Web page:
Protein kinases (PKs) constitute a large and diverse family of enzymes that modify other proteins (substrates) by phosphorylation, which is crucial for cell-division regulation, metabolic routes regulation, and many other cellular functions.1 A malfunction in such regulation processes can lead to several diseases like inflammatory disorders, endocrine disorders, and cancer. It is well known that PKs are highly selective during the substrate recognition process, and this selectivity is mainly associated to the chemical forces between the binding site of the protein and the sequence in the surroundings of the local phosphorylation site of the protein substrate.
In this work, in order to understand the selectivity of PKs for their substrates, we studied the interactions between PKA, a PK whose enzymatic activity is dependent on cellular levels of cyclic AMP, and the substrate Kemptide.2 This substrate is the short synthetic heptapeptide Leu-Arg-Arg-Ala-Ser-Leu-Gly which has good selectivity for PKA. The substitution of either of the two arginine residues by other residues lead to higher apparent KM values than the parent peptide. For instance, when arginines are replaced by the non-natural amino acid homoarginine, which is a very similar residue, the affinity of Kemptide for PKA decreases significantly.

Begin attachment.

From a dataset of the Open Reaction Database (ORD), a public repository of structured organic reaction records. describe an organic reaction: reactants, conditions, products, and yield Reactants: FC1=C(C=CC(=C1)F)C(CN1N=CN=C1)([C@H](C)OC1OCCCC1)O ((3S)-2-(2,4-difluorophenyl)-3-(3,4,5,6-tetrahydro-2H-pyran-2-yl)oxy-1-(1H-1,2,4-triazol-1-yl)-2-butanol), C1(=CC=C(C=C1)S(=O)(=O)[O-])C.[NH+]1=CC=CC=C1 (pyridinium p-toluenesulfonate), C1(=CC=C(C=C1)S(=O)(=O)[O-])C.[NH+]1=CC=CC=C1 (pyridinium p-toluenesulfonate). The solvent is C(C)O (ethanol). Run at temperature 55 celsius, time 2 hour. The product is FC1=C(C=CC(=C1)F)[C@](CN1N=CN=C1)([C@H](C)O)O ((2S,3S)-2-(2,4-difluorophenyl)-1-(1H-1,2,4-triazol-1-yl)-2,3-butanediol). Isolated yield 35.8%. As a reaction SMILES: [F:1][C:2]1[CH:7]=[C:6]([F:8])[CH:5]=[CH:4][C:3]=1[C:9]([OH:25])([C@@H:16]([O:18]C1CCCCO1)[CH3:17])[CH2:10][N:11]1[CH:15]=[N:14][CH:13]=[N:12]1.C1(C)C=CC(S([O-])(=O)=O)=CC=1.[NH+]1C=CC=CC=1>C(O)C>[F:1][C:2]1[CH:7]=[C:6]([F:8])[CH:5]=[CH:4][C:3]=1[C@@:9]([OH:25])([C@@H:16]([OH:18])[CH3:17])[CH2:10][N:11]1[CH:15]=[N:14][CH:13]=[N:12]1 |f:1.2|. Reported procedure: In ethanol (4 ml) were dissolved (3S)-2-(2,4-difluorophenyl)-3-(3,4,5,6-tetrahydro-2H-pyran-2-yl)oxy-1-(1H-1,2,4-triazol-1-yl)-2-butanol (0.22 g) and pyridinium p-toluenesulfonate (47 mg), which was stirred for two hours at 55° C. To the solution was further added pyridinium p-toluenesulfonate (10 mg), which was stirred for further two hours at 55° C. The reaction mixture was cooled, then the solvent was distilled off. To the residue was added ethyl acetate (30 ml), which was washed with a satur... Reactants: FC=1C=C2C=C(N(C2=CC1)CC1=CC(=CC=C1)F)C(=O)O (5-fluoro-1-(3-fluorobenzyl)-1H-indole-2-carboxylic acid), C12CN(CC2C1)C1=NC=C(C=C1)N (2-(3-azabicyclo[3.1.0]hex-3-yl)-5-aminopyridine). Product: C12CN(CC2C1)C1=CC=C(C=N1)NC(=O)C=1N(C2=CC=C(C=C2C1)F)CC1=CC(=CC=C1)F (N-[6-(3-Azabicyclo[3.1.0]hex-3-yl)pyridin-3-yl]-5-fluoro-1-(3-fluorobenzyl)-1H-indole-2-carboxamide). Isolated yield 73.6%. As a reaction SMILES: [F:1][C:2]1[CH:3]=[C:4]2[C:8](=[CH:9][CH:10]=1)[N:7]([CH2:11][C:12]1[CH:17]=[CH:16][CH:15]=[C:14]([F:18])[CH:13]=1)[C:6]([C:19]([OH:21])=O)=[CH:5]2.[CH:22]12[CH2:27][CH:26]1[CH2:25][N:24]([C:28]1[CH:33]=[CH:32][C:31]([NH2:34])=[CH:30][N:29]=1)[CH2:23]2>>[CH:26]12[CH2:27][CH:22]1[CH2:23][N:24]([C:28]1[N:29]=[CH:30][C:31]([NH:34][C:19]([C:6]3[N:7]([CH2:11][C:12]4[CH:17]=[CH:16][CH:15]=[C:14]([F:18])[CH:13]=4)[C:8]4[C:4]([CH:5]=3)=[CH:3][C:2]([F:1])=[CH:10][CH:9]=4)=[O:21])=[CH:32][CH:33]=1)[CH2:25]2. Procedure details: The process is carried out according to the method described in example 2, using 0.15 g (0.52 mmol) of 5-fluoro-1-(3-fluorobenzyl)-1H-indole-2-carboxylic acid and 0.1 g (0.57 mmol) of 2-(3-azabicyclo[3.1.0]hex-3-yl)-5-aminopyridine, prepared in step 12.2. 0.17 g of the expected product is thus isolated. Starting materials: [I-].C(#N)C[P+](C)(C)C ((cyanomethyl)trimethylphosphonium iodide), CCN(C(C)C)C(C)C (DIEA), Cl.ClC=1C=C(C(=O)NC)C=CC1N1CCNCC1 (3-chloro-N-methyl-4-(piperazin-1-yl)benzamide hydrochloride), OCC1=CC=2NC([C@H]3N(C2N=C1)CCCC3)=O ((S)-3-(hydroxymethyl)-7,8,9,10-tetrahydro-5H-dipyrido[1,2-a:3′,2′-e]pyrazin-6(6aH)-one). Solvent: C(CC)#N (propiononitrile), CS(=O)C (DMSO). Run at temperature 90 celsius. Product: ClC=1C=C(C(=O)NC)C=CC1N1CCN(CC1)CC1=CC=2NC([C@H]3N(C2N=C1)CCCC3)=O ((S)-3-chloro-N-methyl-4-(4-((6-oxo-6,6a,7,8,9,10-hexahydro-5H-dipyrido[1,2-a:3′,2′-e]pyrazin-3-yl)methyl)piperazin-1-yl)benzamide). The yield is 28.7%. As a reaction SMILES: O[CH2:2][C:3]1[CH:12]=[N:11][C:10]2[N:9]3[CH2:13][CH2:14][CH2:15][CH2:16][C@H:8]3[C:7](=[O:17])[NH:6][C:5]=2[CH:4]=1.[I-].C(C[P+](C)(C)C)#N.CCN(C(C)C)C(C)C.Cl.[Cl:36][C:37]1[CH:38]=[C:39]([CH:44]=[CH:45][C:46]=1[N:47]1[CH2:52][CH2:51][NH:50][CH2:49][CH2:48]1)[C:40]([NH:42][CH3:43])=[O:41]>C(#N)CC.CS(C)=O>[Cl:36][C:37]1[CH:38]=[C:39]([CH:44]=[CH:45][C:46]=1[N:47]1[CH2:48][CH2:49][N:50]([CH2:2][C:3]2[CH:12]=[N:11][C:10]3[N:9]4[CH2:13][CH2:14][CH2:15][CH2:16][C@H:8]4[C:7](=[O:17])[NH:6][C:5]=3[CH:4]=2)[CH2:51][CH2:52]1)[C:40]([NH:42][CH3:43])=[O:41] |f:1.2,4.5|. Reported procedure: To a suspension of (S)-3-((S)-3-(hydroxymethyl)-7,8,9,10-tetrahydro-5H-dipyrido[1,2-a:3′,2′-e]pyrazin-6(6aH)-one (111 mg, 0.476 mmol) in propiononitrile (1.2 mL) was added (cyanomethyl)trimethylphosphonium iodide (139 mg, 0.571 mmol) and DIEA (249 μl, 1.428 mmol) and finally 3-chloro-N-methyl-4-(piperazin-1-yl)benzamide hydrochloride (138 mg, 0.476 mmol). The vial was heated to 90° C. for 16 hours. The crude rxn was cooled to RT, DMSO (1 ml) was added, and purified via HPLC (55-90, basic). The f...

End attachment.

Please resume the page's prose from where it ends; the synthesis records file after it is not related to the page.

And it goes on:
Our purpose was to replicate experimental evidences by using a theoretical atomistic protocol. Molecular dynamic (MD) simulations of PKA (Protein Kinase A) forming complexes with the substrate Kemptide and mutants containing homoarginine instead of typical arginines were carried out. The models used to develop this study contains PKA, Kemptide substrate or its mutants, the solvent media, and ionic environment. After MD simulations, computational free energy calculations were developed by using the free energy perturbation (FEP) method implemented in NAMD software. The free energies differences (less than1 kcal/mol) between our calculations and the experimental data indicate that this computational protocol could replicate the experimental thermodynamic differences at atomistic level.